Bachtrack is asking the same six questions to many composers this month as part of its focus on contemporary music. Here’s what Pauline Oliveros had to say.

1. What influences are important to you and your music? Do you choose them, or do they choose you?

My mother is the first influence on me and my music. She was a pianist and songwriter. Her improvised music for modern dance in the 1940s caught my attention. The pieces were quirky and playful. Later I became very interested in Bartók – Music for Strings, Percussion and Celeste and the six string quartets. I appreciated the dissonance and drama of these pieces. I also count Fantasia, the Disney movie, as introducing me to Stravinsky’s The Rite of Spring when I was only six years old. I saw the movie several times. I remember loving the bassoon solo and the big bass drum part. Most recently I wrote a Concerto for Bass Drum and Ensemble. The bass drum and bassoon parts have a faint resemblance to Stravinsky coming through and this is The Rite of Spring’s centennial year.

A major influence during the 1960s was David Tudor. His manner of performing was distinctive and reflective. He introduced me to many exciting composers of the New York School including John Cage. Tudor’s attention to performance practice gave me new direction.

2. What (if anything) do you want listeners to take away from your music?

My music is often participatory, beginning with Sonic Meditations composed in the 1970s. So I want listeners to become performers to receive experience through sounding as well as listening.

3. Is there a composition of yours which you are most satisfied with? What makes it successful?

Last night at Issue Project Room in Brooklyn I was very satisfied with my Primordial/Lift for seven players. The audience and performers were totally engaged for the entire duration of the piece – one hour and fifteen minutes. The instrumentation includes a low-frequency oscillator that represents the changing resonant frequency of the earth moving from 7.8hz to stabilize at 13hz after 45 minutes. This vibration of the earth provides an astonishing depth that opens all sounds of the piece to a new range of harmonic relationships.

4. How important is new technology to you as a composer?

I have been working with technology as instrumental to my music since 1960. I have created EIS – Expanded Instrument System – and worked on it in a continual evolution to the present day. My idea was to handle more musical information than I could generate with my accordion alone. When I play in the present moment I know that the material will come back in the future (up to a minute later or more). When the material comes back it will be either modified or unchanged and then becomes part of the past as I play new material with the old material.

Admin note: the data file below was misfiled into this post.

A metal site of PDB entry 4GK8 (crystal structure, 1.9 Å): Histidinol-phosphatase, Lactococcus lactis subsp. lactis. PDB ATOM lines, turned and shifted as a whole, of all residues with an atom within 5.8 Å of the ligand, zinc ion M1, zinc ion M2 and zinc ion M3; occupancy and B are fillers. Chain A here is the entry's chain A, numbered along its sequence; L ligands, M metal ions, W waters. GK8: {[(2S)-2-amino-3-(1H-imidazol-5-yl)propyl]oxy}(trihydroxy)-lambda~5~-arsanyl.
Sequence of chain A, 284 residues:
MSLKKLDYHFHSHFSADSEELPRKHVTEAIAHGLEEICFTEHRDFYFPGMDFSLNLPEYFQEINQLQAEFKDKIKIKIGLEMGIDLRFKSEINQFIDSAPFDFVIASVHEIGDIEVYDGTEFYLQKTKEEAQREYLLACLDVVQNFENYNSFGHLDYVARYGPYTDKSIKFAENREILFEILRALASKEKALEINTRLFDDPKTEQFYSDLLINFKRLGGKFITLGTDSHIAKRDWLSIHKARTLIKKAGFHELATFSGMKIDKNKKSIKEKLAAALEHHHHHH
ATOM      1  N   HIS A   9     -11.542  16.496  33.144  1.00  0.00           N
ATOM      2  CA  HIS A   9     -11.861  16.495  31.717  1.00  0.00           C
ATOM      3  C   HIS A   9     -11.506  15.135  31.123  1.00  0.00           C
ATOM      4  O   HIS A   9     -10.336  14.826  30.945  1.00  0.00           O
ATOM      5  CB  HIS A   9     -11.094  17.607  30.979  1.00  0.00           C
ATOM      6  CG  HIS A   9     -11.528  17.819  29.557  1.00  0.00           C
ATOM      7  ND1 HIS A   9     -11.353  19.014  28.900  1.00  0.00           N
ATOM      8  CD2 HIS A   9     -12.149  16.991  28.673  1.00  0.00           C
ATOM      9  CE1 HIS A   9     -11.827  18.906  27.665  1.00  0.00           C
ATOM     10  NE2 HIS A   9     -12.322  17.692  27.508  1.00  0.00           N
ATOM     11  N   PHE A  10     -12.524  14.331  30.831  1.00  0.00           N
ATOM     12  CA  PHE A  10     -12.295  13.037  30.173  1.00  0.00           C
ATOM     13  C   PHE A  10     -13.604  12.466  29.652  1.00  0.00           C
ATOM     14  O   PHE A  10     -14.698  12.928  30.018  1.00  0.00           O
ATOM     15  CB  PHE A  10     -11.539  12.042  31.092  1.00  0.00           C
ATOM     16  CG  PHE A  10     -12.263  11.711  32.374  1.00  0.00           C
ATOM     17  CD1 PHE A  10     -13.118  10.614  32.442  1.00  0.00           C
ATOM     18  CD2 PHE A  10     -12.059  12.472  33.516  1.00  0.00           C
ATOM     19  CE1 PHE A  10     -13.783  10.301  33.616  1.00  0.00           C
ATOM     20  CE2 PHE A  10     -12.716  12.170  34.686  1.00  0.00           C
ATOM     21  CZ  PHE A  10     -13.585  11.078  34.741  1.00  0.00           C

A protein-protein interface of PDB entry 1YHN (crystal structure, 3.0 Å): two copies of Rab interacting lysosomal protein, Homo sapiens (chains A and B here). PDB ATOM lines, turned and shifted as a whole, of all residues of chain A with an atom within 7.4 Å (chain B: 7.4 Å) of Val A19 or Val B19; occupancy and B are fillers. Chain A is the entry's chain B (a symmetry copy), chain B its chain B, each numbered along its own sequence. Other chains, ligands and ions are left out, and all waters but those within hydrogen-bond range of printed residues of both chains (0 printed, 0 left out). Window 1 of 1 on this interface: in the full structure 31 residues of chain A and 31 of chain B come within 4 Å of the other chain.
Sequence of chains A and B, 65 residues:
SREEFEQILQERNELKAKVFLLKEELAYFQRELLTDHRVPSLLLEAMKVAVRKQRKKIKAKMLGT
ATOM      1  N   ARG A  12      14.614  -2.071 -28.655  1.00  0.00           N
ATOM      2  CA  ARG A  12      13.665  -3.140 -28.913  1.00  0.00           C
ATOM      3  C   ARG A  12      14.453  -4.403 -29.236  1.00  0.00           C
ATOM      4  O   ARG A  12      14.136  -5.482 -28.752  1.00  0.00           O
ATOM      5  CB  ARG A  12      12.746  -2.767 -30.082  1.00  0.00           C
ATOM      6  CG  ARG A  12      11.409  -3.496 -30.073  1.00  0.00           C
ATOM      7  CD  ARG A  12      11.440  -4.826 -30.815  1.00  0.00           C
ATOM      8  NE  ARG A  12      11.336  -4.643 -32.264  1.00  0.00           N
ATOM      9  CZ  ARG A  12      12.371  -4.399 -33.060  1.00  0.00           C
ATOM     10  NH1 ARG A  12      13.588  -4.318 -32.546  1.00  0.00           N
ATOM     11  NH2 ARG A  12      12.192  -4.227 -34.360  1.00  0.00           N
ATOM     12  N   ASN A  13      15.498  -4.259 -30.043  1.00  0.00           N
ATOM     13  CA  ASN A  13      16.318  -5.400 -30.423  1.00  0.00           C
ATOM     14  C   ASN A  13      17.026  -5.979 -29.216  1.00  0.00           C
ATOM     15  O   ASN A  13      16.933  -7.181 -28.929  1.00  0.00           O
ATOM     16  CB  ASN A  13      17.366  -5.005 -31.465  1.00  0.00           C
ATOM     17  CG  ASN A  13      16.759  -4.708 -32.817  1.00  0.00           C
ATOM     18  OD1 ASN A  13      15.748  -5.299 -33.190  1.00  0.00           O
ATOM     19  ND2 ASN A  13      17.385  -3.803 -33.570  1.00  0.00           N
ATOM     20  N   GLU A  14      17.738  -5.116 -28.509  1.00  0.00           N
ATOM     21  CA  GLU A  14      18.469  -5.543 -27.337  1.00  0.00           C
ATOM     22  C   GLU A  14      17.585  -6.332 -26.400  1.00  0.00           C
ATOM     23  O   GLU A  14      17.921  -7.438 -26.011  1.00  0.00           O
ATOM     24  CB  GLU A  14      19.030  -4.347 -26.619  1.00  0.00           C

What is expanded is time. So I consider EIS to be a time machine.

I am interested in developing EIS as a smart agent that listens and responds creatively to another performer.

5. What music do you enjoy listening to?

I enjoy listening to live music in all genres. I also enjoy recorded music. The radio broadcast has been a continual source for music since childhood.

6. How is composing changing, and where do you want new music to go in the future?

Composing is changing in many ways and in all directions. In my lifetime composing by recording and mixing has been added, and composing via computer. The means of composing is changing the music. Notably, world music is enriching resources such as instrumentation. Musicians from anywhere can and do play together and resolve differences in tuning and style.

Pauline Oliveros (1932) has influenced American music extensively in her career spanning more than 60 years as a composer, performer, author and philosopher. Recently awarded the John Cage award for 2012 from the Foundation of Contemporary Arts, she pioneered the concept of Deep Listening, her practice based upon principles of improvisation, electronic music, ritual, teaching and meditation, designed to inspire both trained and untrained musicians to practice the art of listening and responding to environmental conditions in solo and ensemble situations. During the mid-60s she served as the first director of the Tape Music Center at Mills College, a.k.a. Center for Contemporary Music, and this was followed by fourteen years as Professor of Music and three years as Director of the Center for Music Experiment at the University of California at San Diego.

Since 2001 she has served as Distinguished Research Professor of Music in the Arts department at Rensselaer Polytechnic Institute (RPI) where she is engaged in research on a National Science Foundation CreativeIT project.

Her research interests include improvisation, special needs interfaces and telepresence teaching and performing. She also serves as Darius Milhaud Composer in Residence at Mills College doing telepresence teaching and she is executive director of Deep Listening Institute, Ltd., where she leads projects in Deep Listening, Adaptive Use Interface. She is the recipient of the 2009 William Schuman Award from Columbia University for lifetime achievement.

A retrospective from 1960 to 2010 was performed at Miller Theater, Columbia University in New York, 27 March, 2010, in conjunction with the Schuman award. She received a third honorary degree from DeMontort University, Leicester, UK, 23 July, 2010.

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